Monday, September 16, 2019

Join The Conversation: Climate Change and the Latino Community

Voces Google Hangout Gina Speaker

 

 

 

 

 

 

 

 

 

 

 

As stakeholders and concerned citizens, Latinos in the United States are among the strongest proponents and supporters of enduring government action to effectively address the widespread consequences of climate change and air pollution.

“Action on climate change is a very high priority for Latinos—regardless of age, income, party affiliation or where they live,” said Latino Decisions co-founder, Matt Barreto. Recent polling conducted by renowned pollster Latino Decisions found that 75% of Latinos believe that it is imperative for the government to tackle climate change.

Resounding Latino support for environmental protection should come as no surprise given the widespread implications of pollution and climate change on the wellbeing of their families and communities. Over half of Latinos in the U.S. live within close proximity to power plants and other hotbeds of pollution that threaten their access to proper air quality overexposure to unhealthy levels of harmful air pollutants has heightened the severity of the asthma crisis among Latino children. Furthermore, these communities are among the most vulnerable and tend to bear the brunt of the affects of extreme weather often promulgated by climate change.

For Latinos, climate change is an issue that transcends both borders and their local communities. Support for government action on climate change is grounded in an understanding of its profound global impacts. Founder of Voces Verdes, Adrianna Quintero, said, “Latinos have a deep sense of interconnectedness, not only to family and friends we see every day but to our cousins, aunts and grandparents, whether they live in the United States or abroad.”  Quintero continues, “That powerful sense of community extends to concerns for others. Fighting climate change is part of our obligation to build a more hopeful future, for all.”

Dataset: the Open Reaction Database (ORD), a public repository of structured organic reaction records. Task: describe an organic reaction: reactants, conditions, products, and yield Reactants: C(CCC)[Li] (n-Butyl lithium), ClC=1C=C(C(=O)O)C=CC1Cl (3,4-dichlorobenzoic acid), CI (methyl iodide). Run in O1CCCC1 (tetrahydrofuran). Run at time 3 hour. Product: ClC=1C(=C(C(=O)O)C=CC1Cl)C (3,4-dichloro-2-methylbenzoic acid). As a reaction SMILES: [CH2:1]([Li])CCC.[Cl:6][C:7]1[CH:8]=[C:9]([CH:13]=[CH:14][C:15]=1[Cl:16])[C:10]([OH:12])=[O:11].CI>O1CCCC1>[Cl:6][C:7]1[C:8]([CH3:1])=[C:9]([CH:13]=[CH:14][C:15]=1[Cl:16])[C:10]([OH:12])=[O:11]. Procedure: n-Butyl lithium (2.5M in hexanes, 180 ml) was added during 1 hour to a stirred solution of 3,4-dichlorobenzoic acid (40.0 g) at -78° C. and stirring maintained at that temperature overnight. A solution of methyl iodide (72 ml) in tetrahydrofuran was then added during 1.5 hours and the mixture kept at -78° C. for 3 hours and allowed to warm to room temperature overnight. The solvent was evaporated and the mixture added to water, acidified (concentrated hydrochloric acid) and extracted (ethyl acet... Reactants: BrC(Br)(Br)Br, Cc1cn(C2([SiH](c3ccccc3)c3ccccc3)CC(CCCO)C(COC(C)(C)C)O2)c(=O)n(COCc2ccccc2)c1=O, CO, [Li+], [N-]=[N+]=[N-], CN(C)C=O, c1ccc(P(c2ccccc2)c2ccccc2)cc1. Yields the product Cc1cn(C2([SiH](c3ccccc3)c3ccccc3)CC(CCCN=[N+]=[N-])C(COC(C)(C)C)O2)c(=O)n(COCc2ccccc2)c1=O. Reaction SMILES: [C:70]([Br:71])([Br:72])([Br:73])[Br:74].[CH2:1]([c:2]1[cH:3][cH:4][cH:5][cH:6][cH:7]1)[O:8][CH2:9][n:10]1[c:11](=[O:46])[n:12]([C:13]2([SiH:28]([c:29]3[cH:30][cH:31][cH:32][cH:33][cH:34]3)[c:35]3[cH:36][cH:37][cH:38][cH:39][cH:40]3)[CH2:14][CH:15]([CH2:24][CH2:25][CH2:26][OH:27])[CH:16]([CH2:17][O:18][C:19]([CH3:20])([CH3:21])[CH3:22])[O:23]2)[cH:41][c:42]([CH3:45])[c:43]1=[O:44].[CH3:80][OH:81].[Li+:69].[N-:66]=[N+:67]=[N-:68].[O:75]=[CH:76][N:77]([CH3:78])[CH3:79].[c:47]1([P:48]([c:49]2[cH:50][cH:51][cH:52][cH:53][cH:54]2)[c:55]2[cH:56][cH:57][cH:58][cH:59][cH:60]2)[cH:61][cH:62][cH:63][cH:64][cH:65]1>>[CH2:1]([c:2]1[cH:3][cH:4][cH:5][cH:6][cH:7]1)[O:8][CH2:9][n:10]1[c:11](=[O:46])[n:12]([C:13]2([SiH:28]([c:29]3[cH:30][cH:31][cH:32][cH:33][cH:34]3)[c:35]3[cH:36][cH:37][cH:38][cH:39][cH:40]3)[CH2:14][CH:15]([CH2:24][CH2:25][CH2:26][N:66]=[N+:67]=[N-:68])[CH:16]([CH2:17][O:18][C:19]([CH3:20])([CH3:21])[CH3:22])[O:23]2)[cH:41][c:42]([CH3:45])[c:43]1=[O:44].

President Obama’s Climate Action Plan is an important step in the right direction that has already led the EPA to enact its strictest carbon pollution standards to date. While this progress is encouraging, complacency is simply not an option. Lawmakers must be prepared to actively work towards further sustainable solutions. That is why Voces Verdes, in conjunction with the EPA, has created an interactive Google + Hangout on climate change’s impact on the Latino community. The discussion will feature the EPA’s Administrator Gina McCarthy, moderated by Elianne Ramos, CEO of Speak Hispanic, joined by our own Maria Cardona, and Dr. Tomas Morales from the Hispanic Association of Colleges and Universities.

The open discussion will provide the opportunity to engage in what promises to be a productive and informative conversation about ways we can cut carbon pollution and safeguard our health and communities. There is still time to RSVP here for the Google Hangout that will take place this Thursday, June 26 from 3:30 to 4:14 p.m. EST.